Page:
One of the books that has faced the disapproval of right-wing ideologists is “The Perks of Being a Wallflower.” The reasons for its censorship are wide-ranging and include content considered contrary to family values, explicit sexual material, depictions of homosexuality, offensive language, references to drugs and alcohol, nudity, descriptions of masturbation, and discussions of suicide. Thus novel has a history of appearing on the American Library Association’s list of the top 10 most frequently challenged books due to its content. It held the 10th position among the most banned and challenged books from 2000 to 2009 and the 14th position from 2010 to 2019. In 2022, it was once again listed, this time among the 13 most banned books of that year. This ongoing criticism continued into 2023 when Conroe ISD, a public school district located north of Houston, made the decision to remove it from its high school curriculum following a parent’s complaint. Even as we recognize the unacceptability of the authoritarian silencing to which the book has been subjected, it is essential that we critically debate the politico-ideological effects of its content.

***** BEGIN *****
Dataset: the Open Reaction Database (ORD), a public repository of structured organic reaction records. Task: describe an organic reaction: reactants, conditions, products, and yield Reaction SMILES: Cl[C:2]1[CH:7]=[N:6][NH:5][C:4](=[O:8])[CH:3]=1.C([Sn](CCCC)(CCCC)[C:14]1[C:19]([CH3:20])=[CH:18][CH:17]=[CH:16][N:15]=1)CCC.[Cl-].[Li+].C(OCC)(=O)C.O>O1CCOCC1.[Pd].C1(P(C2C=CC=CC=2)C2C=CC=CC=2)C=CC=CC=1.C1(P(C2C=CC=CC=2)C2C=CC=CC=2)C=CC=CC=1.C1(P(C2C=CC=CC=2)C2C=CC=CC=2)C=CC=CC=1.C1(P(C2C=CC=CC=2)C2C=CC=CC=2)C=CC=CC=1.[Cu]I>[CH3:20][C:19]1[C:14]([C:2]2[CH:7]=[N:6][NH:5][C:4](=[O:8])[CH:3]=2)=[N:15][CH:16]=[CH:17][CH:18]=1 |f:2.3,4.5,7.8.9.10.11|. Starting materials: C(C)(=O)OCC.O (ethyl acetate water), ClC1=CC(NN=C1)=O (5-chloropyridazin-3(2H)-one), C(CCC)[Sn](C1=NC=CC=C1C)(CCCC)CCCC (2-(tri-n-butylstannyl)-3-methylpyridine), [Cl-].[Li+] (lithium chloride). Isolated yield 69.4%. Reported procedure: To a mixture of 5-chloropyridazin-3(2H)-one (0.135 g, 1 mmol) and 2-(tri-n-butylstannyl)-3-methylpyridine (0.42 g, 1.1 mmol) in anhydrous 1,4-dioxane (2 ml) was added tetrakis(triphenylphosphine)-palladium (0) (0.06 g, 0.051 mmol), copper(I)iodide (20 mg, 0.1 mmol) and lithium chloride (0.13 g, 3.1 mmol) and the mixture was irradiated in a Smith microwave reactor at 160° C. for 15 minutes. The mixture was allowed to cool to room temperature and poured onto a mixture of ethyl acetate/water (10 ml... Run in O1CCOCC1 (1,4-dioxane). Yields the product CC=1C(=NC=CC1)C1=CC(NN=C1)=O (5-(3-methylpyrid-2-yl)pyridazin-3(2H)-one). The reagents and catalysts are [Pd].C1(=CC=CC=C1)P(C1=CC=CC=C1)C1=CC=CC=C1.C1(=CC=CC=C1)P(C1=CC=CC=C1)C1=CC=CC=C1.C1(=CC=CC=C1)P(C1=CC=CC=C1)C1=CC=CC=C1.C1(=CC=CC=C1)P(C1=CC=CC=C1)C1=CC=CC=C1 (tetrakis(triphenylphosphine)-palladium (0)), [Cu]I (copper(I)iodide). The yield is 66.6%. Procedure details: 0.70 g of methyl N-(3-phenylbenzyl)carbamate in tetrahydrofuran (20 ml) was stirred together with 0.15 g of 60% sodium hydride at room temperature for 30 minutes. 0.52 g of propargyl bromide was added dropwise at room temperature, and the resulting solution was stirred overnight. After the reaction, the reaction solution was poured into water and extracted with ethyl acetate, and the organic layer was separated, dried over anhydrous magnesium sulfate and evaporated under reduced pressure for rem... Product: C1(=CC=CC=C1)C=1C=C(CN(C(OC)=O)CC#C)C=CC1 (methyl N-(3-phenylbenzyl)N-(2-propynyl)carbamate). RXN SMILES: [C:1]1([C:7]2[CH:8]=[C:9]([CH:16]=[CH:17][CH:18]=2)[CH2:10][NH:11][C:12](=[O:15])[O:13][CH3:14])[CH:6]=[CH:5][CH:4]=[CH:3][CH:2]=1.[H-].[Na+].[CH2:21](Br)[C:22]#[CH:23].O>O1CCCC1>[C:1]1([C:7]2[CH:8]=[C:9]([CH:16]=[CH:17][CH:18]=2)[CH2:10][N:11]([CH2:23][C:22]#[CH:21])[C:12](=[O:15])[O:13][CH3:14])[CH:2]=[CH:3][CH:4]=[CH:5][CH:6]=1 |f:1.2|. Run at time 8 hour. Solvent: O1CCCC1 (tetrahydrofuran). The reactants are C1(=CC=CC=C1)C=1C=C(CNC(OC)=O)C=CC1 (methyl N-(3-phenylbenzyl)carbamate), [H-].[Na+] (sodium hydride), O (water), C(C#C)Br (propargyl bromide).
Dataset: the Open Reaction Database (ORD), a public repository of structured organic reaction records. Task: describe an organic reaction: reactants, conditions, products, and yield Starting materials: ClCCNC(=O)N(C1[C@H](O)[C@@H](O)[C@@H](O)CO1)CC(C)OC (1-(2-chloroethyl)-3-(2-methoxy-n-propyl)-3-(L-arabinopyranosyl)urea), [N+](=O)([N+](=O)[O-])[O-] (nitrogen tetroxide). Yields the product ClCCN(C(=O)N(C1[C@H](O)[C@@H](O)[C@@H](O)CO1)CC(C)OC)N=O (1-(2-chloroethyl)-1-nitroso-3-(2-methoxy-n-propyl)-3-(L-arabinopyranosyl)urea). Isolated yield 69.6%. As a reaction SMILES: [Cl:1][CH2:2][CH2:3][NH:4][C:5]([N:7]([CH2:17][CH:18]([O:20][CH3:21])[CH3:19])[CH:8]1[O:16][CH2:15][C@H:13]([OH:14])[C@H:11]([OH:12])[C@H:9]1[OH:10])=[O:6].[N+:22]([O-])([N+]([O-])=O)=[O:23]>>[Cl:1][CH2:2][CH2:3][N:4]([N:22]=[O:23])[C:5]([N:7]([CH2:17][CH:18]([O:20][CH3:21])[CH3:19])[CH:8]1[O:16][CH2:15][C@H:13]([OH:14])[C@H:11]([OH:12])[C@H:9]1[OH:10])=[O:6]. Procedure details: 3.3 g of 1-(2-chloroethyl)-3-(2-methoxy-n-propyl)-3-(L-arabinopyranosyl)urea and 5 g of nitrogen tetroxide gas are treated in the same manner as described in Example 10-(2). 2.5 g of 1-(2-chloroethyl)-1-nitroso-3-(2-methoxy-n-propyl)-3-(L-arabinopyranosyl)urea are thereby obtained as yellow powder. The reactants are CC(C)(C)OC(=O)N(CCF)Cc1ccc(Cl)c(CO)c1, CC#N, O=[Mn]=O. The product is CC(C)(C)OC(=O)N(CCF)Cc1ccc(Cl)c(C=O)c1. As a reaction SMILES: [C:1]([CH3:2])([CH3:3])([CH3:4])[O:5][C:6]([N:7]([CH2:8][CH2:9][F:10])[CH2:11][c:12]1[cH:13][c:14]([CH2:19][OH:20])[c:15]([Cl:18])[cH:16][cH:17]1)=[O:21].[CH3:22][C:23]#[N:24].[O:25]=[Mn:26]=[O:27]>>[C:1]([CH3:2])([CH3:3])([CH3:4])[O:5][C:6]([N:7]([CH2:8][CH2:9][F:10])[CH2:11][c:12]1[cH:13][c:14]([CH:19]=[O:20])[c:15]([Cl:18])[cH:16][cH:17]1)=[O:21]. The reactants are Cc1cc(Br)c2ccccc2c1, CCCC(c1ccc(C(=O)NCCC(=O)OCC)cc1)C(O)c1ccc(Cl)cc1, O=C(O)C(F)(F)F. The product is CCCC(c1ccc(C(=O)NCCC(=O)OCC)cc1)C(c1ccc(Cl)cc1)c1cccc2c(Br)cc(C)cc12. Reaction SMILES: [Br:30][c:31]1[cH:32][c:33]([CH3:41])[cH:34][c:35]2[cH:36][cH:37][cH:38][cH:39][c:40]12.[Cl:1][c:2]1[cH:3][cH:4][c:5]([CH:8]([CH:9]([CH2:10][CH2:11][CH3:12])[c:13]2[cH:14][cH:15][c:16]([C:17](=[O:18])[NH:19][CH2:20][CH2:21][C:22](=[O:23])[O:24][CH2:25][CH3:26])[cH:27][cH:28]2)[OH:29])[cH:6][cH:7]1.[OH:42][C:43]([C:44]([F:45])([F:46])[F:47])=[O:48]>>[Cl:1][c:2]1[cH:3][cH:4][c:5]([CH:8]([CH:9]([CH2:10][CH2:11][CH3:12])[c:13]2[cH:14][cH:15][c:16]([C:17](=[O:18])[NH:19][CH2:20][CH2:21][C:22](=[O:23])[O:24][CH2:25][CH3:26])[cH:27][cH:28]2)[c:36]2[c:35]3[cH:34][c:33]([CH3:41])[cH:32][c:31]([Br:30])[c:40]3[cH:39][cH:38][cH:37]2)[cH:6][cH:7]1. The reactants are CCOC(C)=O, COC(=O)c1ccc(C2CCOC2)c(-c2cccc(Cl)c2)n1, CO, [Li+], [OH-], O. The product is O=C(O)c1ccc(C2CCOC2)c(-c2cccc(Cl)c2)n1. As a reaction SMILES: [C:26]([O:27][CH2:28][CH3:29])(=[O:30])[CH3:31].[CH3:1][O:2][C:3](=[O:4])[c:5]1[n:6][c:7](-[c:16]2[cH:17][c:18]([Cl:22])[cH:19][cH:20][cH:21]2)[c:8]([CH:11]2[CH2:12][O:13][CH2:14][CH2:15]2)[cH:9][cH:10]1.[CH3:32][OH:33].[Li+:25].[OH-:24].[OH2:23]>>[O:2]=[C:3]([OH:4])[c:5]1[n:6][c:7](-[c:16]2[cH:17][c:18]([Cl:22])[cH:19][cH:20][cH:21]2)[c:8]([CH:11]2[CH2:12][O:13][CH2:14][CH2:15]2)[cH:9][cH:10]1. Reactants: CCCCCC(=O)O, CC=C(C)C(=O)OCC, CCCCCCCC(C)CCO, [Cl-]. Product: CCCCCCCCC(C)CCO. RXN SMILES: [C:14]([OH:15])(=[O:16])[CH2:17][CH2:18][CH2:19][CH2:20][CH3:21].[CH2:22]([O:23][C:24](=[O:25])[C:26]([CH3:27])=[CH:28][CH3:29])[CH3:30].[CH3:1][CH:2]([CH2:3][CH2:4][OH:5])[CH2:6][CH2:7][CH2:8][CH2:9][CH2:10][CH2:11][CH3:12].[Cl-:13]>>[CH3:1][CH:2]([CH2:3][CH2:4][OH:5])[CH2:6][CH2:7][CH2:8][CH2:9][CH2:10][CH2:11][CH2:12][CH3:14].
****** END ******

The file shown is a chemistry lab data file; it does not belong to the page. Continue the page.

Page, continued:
The novel’s persistent entanglement in censorship serves as an indicator of the political gridlock in America, caught between neoliberal democratism and conservative authoritarianism. Neoliberal democratism, characterized by the dismantling of the welfare state and the embrace of unregulated capitalism, replaces the concept of collective citizenship with fragmented, privatized consumer identities. The thrill of a counter-hegemonic lifestyle can be enjoyed within the bounds of marketized hedonism. In contrast, conservative authoritarianism capitalizes on the shortcomings of this commodified politics to cloak its pro-business agenda in the guise of xenophobic fantasies. In this political cycle, it becomes evident that neoliberal democratism carries an inherent potential for fascism, which can be seen as a radical, terroristic iteration of a weakened liberal democracy.